The cardinals seemed ecstatic, not only showering but appearing to play in the sprinkler's misty stream. Click To Tweet

The cardinal garden-to-playground-takeover set me to reading a bit about my brilliant, colorful friends.

For the most part, cardinals are monogamous — always a plus in my book. (Don’t ask.) And while the female is responsible for nest-building and incubation, the male not only feeds her at the nest but joins her in feeding the hatchlings as well.

Then, in true internet fashion, I read that they signify good luck, helpfulness, passionate energy, family, good health, an excellent work-play balance. They also signal us that the best is yet to come. Wow. That’s a lot of important messaging for a little bird to carry around.

They signal us that the best is yet to come. Click To Tweet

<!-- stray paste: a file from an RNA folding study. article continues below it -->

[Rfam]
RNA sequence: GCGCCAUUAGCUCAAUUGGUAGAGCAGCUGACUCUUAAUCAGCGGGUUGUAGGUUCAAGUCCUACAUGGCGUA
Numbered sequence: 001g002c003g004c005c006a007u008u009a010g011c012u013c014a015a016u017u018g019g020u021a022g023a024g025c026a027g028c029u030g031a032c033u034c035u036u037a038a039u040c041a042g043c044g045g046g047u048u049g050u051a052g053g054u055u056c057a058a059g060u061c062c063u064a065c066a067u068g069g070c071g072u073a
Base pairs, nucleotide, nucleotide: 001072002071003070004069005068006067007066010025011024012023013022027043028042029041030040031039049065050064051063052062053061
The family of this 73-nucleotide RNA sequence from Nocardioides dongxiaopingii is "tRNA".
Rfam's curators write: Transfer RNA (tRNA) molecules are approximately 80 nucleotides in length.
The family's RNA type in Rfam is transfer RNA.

But I repeatedly read that those beautiful red birds (and their spectacular chestnut brown females) represent loved ones who have passed. They are said to show up both in celebration and despair to remind us that those powerful spirits live with us still. My heart is full as I look back at sprinkler-jumping and clap-singing Playmate with my great aunt and, sometimes her sister, my grandma. The same grandma who instilled the love of language that is with me every day.

The almonds seem to have settled — healthy and happy — in their holes, needing little additional attention. But, even as I write this, the red birds have perched on a branch outside the nearest window.

Today is supposed to be another hot one. I’ll be turning on the sprinkler for them soon.


Apr 182018